Mayfest hosts Battle of the Artists, provides platforms to student performers

Audrey Hettleman, Arts & Entertainment Editor

Communication freshman and rapper Ciel McDaniels performed live for the first time in elementary school. This week, he will take to a much larger stage with a set at Dillo Day.

“I love just seeing people’s smiles, and if I can make that many people have those smiles, that’d be awesome,” McDaniels said of performing at Dillo.

On April 28 and May 12, Mayfest Productions hosted Battle of the Artists at Good To Go Jamaican Cuisine & Event Space. Night 1 winners Ciel and Moondog and Night 2 winner Poor Man’s Yacht Club will perform on the Dillo Day mainstage.

According to Weinberg junior Sabrina Scheinberg, co-director of Mayfest programming, this was the first year Battles was not split into bands and DJs, but rather into solo versus group performances. Scheinberg said this allowed a wider range of performers, including rappers, to try for a spot on the Dillo stage.

“​​Even if they don’t end up performing on the Dillo stage, it’s just a great opportunity to get their name out there to get some performing experience because it’s pretty hard to get that elsewhere,” she said.

Scheinberg said McDaniels definitely stood out at the first night of Battles, which she emceed. The newcomer’s lyricism and ability to engage the crowd surprised her, she said.

The performance at Good to Go was McDaniels’ first venue performance, having primarily performed at parties in the past. He said he was impressed with the way Mayfest put together the event.

“The crowd was lit,” McDaniels said. “I would say that would be my best performance (to date).”

After receiving requests from an open call for artists through social media, the programming committee had a listening party where it decided who would perform at Battles. With more than 30 applicants, Scheinberg said it was difficult to choose the 11 who would eventually grace the stage for about 300 to 400 people at Good to Go.

Weinberg junior Lu Poteshman, who goes by DJ Lu when she performs, said her experience at Battles was unique compared to other performances she’s done in the past. Performing at a venue felt different than performing at a party, she said, and the 15-minute time slot was the shortest she’s done thus far.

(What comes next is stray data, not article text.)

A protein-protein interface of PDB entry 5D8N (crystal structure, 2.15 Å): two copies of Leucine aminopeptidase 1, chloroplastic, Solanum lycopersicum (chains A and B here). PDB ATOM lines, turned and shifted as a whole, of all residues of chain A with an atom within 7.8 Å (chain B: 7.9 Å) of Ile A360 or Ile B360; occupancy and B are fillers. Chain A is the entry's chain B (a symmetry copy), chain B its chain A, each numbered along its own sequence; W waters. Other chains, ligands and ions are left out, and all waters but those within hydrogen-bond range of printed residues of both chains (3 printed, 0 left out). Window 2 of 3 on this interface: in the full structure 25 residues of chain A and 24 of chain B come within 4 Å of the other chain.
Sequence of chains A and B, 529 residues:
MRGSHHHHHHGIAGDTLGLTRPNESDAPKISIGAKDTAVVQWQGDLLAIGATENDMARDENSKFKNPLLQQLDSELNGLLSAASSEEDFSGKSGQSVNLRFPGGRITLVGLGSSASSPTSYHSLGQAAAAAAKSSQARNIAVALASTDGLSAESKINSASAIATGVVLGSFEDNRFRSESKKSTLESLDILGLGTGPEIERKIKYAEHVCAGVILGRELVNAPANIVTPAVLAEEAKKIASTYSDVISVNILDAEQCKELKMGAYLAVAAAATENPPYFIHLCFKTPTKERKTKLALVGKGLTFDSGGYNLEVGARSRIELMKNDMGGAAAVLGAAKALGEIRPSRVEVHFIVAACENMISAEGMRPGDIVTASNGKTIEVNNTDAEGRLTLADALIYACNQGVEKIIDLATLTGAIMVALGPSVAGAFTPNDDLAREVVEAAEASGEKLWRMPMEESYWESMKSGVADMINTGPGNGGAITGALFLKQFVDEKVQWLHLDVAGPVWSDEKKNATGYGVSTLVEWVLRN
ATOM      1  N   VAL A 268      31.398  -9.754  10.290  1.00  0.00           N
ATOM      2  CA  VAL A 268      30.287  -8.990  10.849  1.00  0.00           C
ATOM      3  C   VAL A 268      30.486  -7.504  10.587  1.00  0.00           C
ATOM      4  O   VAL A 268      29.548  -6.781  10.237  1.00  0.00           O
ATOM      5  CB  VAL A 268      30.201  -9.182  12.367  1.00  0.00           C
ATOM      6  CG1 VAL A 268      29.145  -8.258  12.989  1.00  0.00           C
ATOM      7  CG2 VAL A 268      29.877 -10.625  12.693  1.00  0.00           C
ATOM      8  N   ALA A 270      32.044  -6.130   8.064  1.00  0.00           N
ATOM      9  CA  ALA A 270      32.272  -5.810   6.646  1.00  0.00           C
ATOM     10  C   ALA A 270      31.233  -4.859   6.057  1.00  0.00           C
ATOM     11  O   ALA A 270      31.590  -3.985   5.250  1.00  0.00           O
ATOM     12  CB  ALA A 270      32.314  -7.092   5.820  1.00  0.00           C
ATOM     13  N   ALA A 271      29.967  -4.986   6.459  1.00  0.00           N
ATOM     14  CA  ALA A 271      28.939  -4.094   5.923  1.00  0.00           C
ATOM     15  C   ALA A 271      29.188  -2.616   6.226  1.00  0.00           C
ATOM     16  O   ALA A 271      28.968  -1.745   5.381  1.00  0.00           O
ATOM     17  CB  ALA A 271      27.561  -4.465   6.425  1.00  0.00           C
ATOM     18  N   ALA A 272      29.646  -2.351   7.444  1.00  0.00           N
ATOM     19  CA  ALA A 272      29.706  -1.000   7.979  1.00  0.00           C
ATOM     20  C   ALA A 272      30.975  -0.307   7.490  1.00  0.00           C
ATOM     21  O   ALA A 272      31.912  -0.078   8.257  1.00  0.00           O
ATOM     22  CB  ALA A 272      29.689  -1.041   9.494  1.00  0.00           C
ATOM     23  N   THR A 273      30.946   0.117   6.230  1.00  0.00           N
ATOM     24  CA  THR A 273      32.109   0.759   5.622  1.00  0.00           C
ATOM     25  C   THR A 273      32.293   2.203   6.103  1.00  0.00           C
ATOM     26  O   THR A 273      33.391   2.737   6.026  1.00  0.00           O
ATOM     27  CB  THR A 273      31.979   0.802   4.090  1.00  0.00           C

“There definitely was increased pressure just recognizing that I was performing along with some really talented people,” Poteshman said. “I was really amazed by everyone that performed at Battle of the Artists and honored to share the stage with them.”

The members of the winning band, Poor Man’s Yacht Club, said they met while living in Sargent Hall their freshman year. They played Battle of the Bands their freshman year and said they were ecstatic to return to the stage for Battle of the Artists this year.

While bassist and SESP senior Brian Kaiser said the band’s sound has stayed relatively consistent throughout their time playing together, it was able to emphasize each member’s strengths at this year’s Battles.

“It felt like a chance to really show who we are as a band and show our maturity and our cohesiveness,” drummer and McCormick senior James Drake said.

The band played two originals and three covers, including “Happier Than Ever” by Billie Eilish and “Elephant” by Tame Impala.

The band said the judges, short set time and potential Dillo Day slot contributed to a sense of pressure going into Battles — a feeling that was so intense for Drake that he said he had trouble eating and sleeping in the days leading up to the event. Nonetheless, PMYC came out on top, beating the four other groups that night.

“It’s Dillo Day. I never actually conceptualized it. I never thought it would be something I would do,” guitarist and Weinberg senior Vikram Manikantan said. “Now I’m struggling to put into words the reality that we’re actually about to do it.”

Battles are judged on technicality, engagement with the crowd, Dillo Day applicability and some other qualitative judgements by a panel of judges. Scheinberg said Mayfest attempts to get a diverse panel of judges, pulling not only from Mayfest but also from A&O Productions and the .WAV Company.

This year’s Dillo Day marks the first in-person Mayfest festival since 2019, meaning many members are putting together a festival for the first time.

“It’s funny and nerve-wracking at the same time to constantly be doing events and putting out promotional materials and planning Dillo day itself when the majority of the people who are planning have never actually been a part of any of these things before,” Scheinberg said.

Despite the challenges, Scheinberg said it has been fun getting to create new traditions. She encouraged everyone to come see their classmates perform on Dillo Day because one never knows who might become famous.

PMYC said it looks forward to sharing the Dillo stage and reflecting on the last four years spent together as a band in front of the biggest audience for which it has ever performed.

“Even though we’re seniors, it doesn’t feel like the end for us,” Manikantan said. “To me, that’s one of the most exciting things.”

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Twitter: @AudreyHettleman 

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